Tuesday, June 30, 2015

Flavia de Luce Mystery Series by Alan Bradley



Sitting down to read Alan Bradley's Flavia de Luce series seemed like a luxury the reviewer didn't have time for until the reviewer started listening to these stories in various audio formats. 

The reviewer started with the CD talking book The Weed that Strings the Hangman's Bag and enjoyed their first listening encounter with 11-year-old Flavia de Luce and found themselves laughing out loud to her antics. 

The reviewer followed that book with Bradley's Speaking from among the Bones on a Playaway device and then downloaded the book, A Red Herring Without Mustard, to their iPad from eLibraries Manitoba. 

The Flavia de Luce mysteries are extremely entertaining and the narrator, Jayne Entwhistle, captures Flavia's British charm perfectly. There are two more books of Alan Bradley's Flavia de Luce series and the reviewer can hardly wait to hear what escapades this young sleuth will encounter next. 

The reviewer thinks this series is well worth the read (or listen). If you are a fan of a engaging mysteries you should grab this book at your local branch.

Tuesday, June 23, 2015

Guts & Glory: The Vikings by Ben Thompson



Ben Thompson takes history and makes it fun. His historical series is designed for the reluctant reader and written in a language that children understand. Not only are they fun; they are exciting as well.

From battle-axe-wielding tribes plundering the greatest cities of Europe to powerful kings and queens ruling their dominions with iron fists, the Vikings were some of the most feared and fearless figures in European history. Find the bravest heroes, the most menacing villains, and unbelievably awesome facts and myths inside this action-packed overview that will amaze kids with tales of a people so incredible...it's hard to believe they were real.

If you were ever curious about the Vikings and the things they did but were intimidated by the scholarly historical scripts read Guts & Glory: The Vikings. You’ll get accurate facts but written in a highly entertaining fashion. The library has just received “The Vikings” and I couldn’t put it down.

Tuesday, June 16, 2015

Munich Airport by Greg Baxter



This story is set in the backdrop of a fogbound Munich airport with the main character and his father waiting to board a flight to take Miriam’s body home to the States. Miriam is the main character’s sister and she was found dead from starvation in her Berlin apartment.

The family has been disjointed for some time and they are shocked to hear of her death. As they wait, our main protagonist has flashbacks about the three weeks leading up to this day, and also keeps thinking back to his relationship with Miriam, with his father, and how things have been since his mother’s death.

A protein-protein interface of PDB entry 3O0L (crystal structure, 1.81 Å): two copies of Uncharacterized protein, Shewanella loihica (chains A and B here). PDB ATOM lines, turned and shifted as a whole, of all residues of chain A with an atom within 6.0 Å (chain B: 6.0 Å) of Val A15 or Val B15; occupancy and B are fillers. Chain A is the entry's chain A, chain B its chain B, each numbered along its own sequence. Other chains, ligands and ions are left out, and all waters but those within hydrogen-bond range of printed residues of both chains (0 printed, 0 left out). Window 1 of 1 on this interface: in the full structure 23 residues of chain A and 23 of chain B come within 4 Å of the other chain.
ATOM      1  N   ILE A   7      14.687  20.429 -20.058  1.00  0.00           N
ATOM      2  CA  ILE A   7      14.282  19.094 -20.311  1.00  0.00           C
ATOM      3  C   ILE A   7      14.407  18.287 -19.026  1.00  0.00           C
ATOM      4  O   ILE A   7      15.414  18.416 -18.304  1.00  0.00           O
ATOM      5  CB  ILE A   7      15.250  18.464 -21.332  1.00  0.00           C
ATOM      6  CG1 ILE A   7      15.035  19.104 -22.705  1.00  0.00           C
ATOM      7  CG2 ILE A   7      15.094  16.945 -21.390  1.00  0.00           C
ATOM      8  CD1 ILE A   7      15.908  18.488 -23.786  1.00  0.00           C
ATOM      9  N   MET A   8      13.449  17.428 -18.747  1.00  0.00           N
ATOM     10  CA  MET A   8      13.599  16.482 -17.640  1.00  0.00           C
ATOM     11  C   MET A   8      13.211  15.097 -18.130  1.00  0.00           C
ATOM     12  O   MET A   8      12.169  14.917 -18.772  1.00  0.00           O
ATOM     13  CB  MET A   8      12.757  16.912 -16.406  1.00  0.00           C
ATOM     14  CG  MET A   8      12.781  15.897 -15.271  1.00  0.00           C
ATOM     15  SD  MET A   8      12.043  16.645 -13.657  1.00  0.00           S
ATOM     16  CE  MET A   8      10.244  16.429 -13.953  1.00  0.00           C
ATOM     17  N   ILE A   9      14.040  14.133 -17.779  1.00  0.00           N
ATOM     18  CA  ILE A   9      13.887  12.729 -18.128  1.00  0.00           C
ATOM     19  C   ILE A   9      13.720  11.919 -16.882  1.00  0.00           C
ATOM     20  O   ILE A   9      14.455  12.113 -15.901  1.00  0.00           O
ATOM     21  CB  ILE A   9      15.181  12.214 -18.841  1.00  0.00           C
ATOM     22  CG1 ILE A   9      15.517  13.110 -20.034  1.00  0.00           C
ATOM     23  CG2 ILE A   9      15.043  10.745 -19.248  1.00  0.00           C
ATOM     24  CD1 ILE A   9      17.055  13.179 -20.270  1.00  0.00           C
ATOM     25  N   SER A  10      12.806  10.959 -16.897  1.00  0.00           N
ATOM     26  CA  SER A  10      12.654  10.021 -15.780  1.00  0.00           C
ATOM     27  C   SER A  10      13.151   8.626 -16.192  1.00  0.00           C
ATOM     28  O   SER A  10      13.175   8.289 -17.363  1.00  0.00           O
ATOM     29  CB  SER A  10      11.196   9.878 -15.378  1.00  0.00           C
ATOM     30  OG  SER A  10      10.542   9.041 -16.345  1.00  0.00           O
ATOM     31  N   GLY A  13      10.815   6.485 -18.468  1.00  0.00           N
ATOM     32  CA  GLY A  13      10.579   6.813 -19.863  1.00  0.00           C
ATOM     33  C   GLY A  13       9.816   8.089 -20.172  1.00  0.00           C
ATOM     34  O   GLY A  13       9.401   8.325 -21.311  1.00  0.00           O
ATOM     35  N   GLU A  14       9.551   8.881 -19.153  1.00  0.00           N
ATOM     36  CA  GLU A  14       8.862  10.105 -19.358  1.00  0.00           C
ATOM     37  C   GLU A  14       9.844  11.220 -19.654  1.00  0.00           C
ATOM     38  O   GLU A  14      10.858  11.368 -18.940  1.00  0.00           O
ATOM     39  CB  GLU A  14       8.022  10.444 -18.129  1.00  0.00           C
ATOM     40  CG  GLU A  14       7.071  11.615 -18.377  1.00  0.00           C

The story weaves in and out from present day to memories, and the entire book is written with no chapters. Everything is written in one long never ending narrative, all in the first person, so you are never given the main protagonist’s name. The story seems to be an exploration of relationships and how people cope in different situations and although it is a darker story there are light parts sprinkled throughout.

Tuesday, June 9, 2015

The Accidental Highwayman: Being the Tale of Kit Bristol, His Horse Midnight, a Mysterious Princess, and Sundry Magical Persons Besides by Ben Tripp



(Yes folks...that is the real title!)

Fans of exciting fantasy fictions will enjoy The Accidental Highwayman by Ben Tripp. 

Kit, man-servant to Master Rattle, is just beginning to find his life of servitude tedious, when his master arrives home after a midnight ride, with a life-threatening gunshot wound, and wearing the black cape and mask of a highwayman. 

After promising his dying master to carry out one last wish, Kit dons the mask and is soon on the run. His master's strong black horse, Midnight, carries him to an enchanted forest, where his life is no longer one to call his own.

Kit is now tasked with protecting a fairy princess from the schemes of her fairy-king father, all the while trying to save his own neck from an army captain who wants revenge on the “real” highwayman, Kit’s former master.

Mystery, intrigue, magic, romance and a good sword fight or two are the perfect combination to make the most amusing tale. The Accidental Highwayman is volume one in a series and can be found in the young adult section of our library. Fans of the The Princess Bride will enjoy this tale immensely.

Tuesday, June 2, 2015

Sell Up, Pack Up & Take Off by Stephen Wyatt and Colleen Ryan



It’s 35 below, the wind is howling and the snow is flying. You’re looking out the living room window and you’re thinking – I’ve got to move somewhere else.

Sell up, pack up & take off by Stephen Wyatt and Colleen Ryan tells you exactly how to do that. The book gives advice on moving to Bali, Thailand, Malaysia, Vietnam, Cambodia, Spain or France. Unfortunately all price comparisons are to Australian dollars, not Canadian, but it still gives you an idea on costs.

For instance, in Bali consumer prices are 57% cheaper, rent is 79% cheaper, restaurants are 68% cheaper and groceries are 56% cheaper, than in Australia. For each location they give a cost of living breakdown for housing, food, restaurants, beer, taxi, electricity and communications.

In each location servants/household help are affordable for most people and in the non-European countries people from away are expected to provide jobs for the locals. Each location has a “tips and traps” list, one tip from the Cambodia page is that foreigners can only buy apartments above the ground floor and when traveling by tuk-tuk, keep belongings well within the vehicle and secure.